|Arizona Utility||Excess Solar Compensation Rate|
|Arizona Public Service (APS||$0.09 per kWh|
|Tucson Electric Power (TEP)||$0.08 per kWh|
|UNS Electric||$0.09 per kWh|
Rates vary depending on your electricity plan. All figures accurate as of November 2022.
Are you a customer of the Salt River Project or a municipal utility? These utilities don’t fall under the jurisdiction of the Arizona Corporation Commission and therefore aren’t subject to statewide net billing requirements. However, they may offer other solar incentives, which we’ll dive into in the next section.
Another downside of net billing in Arizona is that the program uses “instantaneous netting.” This means the utility looks at how much electricity your solar panels produce in a short time — like an hour — and compares it to how much electricity you consumed in that hour. The excess solar energy production during that interval is what will be credited as the export rate.
Instantaneous netting is going to further decrease the amount of energy savings you’ll see with solar because it takes such a small time interval into account instead of tallying up how much solar panel production you produce over time — like a month — versus consumption, which would likely be much higher. That’s typically how net metering works.
The good news is that you won’t have to do much work to get started with net billing because your solar installer will do it for you.
While going solar may be new to you, solar companies in Arizona are very familiar with the process and should be able to take care of necessary applications for net billing and grid interconnection with your utility company.
We’ve made it pretty clear that net billing is not as great as net metering. But that doesn’t mean that you can’t still make money from going solar in Arizona.
Let’s put it this way. With current Arizona utility rates, net billing might take your bill from $150 a month down to $50 thanks to your excess solar production. That’s still a $100 savings. But if Arizona had net metering, it could bring your bill down to something like $30 a month.
We’d love to see Arizona bring back true net metering, but it doesn’t seem likely. Net billing rates also seem to be tapering off, so we recommend you take advantage of this Arizona solar incentive while you can.
You may be eligible for other incentives and solar rebate programs depending on your utility and the type of photovoltaic solar system you install.
Below are some local solar incentives available in Arizona, but we encourage you to ask your specific utility and municipality about other incentives that may be available to you.
Most Arizona utilities also offer rebates for other energy-efficiency home improvement upgrades like HVAC systems, home energy audits, windows and more.
At this point, we’ve discussed all of Arizona’s solar incentives in full. If you’re installing solar panels in the Grand Canyon State, we recommend taking advantage of as many solar perks as you can.
However, you may not get the chance to apply to every eligible incentive due to application deadlines or restrictions. If you’re wondering which incentives you should prioritize, here’s our ranking:
It seems as though Arizona is in the process of de-incentivizing solar rather than making it more attractive for homeowners — likely because it’s close to meeting its RPS goal.
Many homeowners are already reaping the benefits of going solar in Arizona, with the state ranked fifth highest for solar installations.9 Arizona saw the largest increase in residential solar installations in the U.S. in 2021, with more than 250 megawatts (MW) installed.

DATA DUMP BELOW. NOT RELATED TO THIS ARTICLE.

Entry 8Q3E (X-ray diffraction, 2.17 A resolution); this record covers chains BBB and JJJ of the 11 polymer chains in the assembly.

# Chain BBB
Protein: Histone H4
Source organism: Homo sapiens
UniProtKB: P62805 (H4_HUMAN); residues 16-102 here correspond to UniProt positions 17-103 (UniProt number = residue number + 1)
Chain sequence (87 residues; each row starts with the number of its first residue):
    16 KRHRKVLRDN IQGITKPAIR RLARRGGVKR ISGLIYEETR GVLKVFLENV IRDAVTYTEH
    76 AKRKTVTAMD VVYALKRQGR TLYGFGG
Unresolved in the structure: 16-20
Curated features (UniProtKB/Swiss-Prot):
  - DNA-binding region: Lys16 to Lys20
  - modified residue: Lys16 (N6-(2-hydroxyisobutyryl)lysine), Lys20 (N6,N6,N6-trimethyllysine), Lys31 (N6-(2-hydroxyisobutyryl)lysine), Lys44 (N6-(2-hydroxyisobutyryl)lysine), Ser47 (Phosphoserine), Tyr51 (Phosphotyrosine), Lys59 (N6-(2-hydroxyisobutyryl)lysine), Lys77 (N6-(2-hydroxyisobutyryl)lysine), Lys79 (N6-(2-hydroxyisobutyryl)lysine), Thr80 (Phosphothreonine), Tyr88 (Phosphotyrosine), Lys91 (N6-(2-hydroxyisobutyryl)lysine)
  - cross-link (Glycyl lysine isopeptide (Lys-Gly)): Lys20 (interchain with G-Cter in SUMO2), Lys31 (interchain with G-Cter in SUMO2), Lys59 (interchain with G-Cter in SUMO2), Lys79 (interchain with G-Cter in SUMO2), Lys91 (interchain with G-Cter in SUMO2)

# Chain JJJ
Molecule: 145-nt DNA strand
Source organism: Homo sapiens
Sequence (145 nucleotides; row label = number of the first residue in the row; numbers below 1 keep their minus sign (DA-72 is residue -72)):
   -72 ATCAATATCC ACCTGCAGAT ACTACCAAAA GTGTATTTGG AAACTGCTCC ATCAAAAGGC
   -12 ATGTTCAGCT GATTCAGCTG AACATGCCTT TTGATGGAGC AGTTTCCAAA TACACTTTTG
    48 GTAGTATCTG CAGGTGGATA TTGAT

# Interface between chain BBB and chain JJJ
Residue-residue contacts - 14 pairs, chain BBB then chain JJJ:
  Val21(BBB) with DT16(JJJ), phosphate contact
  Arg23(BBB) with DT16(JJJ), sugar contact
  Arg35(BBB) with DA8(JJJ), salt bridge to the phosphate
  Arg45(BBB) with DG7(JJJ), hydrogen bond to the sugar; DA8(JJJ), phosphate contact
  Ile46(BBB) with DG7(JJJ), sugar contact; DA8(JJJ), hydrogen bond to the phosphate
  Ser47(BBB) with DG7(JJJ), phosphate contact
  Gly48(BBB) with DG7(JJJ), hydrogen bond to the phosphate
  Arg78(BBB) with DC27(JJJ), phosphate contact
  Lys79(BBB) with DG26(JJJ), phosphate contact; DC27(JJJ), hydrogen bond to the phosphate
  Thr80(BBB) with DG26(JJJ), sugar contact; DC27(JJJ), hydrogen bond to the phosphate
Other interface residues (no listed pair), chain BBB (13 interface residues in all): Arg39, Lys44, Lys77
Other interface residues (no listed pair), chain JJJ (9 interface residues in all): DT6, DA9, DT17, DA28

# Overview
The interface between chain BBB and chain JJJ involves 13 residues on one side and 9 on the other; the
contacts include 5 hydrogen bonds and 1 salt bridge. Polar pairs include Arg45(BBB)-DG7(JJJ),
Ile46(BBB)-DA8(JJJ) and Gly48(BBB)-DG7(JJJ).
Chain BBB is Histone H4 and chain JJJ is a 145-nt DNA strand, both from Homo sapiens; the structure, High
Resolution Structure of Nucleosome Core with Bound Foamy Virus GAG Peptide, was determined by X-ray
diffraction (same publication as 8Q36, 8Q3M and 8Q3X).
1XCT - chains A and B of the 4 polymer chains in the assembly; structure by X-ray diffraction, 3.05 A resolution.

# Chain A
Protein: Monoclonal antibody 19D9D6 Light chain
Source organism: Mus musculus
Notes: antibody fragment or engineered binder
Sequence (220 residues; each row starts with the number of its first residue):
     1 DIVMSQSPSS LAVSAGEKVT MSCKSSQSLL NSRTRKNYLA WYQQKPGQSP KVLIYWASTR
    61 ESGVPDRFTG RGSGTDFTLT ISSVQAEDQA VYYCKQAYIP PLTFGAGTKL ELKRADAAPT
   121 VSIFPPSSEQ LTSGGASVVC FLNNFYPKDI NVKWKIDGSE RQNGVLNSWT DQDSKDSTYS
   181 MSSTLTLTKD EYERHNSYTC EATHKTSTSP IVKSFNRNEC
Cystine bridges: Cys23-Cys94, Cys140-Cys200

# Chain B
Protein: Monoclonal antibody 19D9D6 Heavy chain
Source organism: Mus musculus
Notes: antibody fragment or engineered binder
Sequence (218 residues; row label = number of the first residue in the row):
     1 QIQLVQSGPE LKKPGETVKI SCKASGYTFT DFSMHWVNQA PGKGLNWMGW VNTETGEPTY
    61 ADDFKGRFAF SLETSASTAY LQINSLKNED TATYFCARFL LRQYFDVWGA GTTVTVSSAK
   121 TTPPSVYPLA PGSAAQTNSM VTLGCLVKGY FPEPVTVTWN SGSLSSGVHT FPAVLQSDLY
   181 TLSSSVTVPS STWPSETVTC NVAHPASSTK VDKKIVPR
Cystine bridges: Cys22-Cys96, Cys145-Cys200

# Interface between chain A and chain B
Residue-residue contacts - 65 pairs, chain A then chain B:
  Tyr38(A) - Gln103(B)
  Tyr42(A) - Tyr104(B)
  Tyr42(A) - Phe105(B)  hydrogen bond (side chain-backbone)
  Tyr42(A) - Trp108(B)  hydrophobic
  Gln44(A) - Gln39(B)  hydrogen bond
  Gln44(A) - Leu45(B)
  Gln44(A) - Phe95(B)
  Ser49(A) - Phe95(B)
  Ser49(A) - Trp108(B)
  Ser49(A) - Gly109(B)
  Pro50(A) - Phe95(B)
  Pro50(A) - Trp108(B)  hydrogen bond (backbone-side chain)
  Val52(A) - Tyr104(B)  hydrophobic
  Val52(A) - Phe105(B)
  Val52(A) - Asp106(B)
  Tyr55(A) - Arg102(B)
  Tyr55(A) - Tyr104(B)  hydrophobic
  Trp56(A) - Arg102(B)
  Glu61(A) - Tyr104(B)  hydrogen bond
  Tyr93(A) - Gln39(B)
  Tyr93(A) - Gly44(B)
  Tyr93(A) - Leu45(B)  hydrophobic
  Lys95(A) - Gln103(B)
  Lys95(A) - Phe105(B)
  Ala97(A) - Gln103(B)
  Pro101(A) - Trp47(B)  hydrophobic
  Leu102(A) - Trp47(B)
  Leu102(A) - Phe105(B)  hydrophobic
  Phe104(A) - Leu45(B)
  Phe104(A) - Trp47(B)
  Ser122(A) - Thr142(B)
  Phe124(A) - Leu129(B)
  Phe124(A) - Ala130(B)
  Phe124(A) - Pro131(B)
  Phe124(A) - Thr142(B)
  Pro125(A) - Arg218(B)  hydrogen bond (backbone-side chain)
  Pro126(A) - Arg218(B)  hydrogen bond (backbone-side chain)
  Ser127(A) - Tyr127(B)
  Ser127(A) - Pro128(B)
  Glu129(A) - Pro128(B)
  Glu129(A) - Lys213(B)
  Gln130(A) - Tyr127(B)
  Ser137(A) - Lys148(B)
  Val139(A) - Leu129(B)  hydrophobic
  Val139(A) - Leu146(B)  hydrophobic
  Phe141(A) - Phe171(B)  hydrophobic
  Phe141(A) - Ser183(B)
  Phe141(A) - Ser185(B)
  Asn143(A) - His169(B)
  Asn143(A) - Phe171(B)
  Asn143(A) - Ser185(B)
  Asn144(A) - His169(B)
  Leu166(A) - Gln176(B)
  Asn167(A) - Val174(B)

Because of solar popularity and profitability, the state doesn’t seem to see the need to continue offering incentives for people to go solar. It’s unfortunate but understandable. And going solar is still well worth it for Arizona residents.
Read More About Going Solar in Arizona
At EcoWatch, we’re happy to get questions about the process and costs of getting rooftop solar from Arizona residents. Below are some of the questions we see most often, along with our responses. If you have specific questions that aren’t answered here, reach out to our team of solar experts at email@example.com.
Solar Renewable Energy Certificates (SRECs) or Transition Renewable Energy Certificates (TRECs) are credits that solar users can earn for their solar production. They sort of work like the stock market.
If your state has an active SREC or TREC market, you can earn one credit for every 1,000 kWh your solar panel system produces. The average solar user will earn about one credit per year. Then you can sell those credits for money, with the values dependent on the current market value for that state.
Unfortunately, Arizona doesn’t have an active SREC or TREC market at this time.
No, you can’t go solar for free in Arizona — or anywhere else, for that matter. Be wary of solar companies that offer free solar panels. What they’re really advertising (in a sleazy way) is a pitch to sign a solar lease or power purchase agreement with their company.
Under these solar financing agreements, a solar company installs solar panels on your home for no money down (hence, the misleading use of the word “free”), and you then pay a monthly rate for the clean energy those panels produce. But you won’t be eligible for any of the solar incentives we’ve outlined in this article if you lease your system.
The Inflation Reduction Act bumped the federal solar tax credit up to 30% of the total cost of a home solar panel system. In Arizona, this leads to an average savings of $9,005 on an 11.5 kW system.
The act also created several rebate programs for energy efficiency upgrades and electric vehicle owners. You can read more about how the Inflation Reduction Act rewards you for going green here.
The Arizona Solar Energy Tax Credit is worth 25% of your total solar system cost, capped at $1,000. A modest 5 kW system in Arizona is about $13,050, so we anticipate most Arizonans who go solar will hit that $1,000 cap.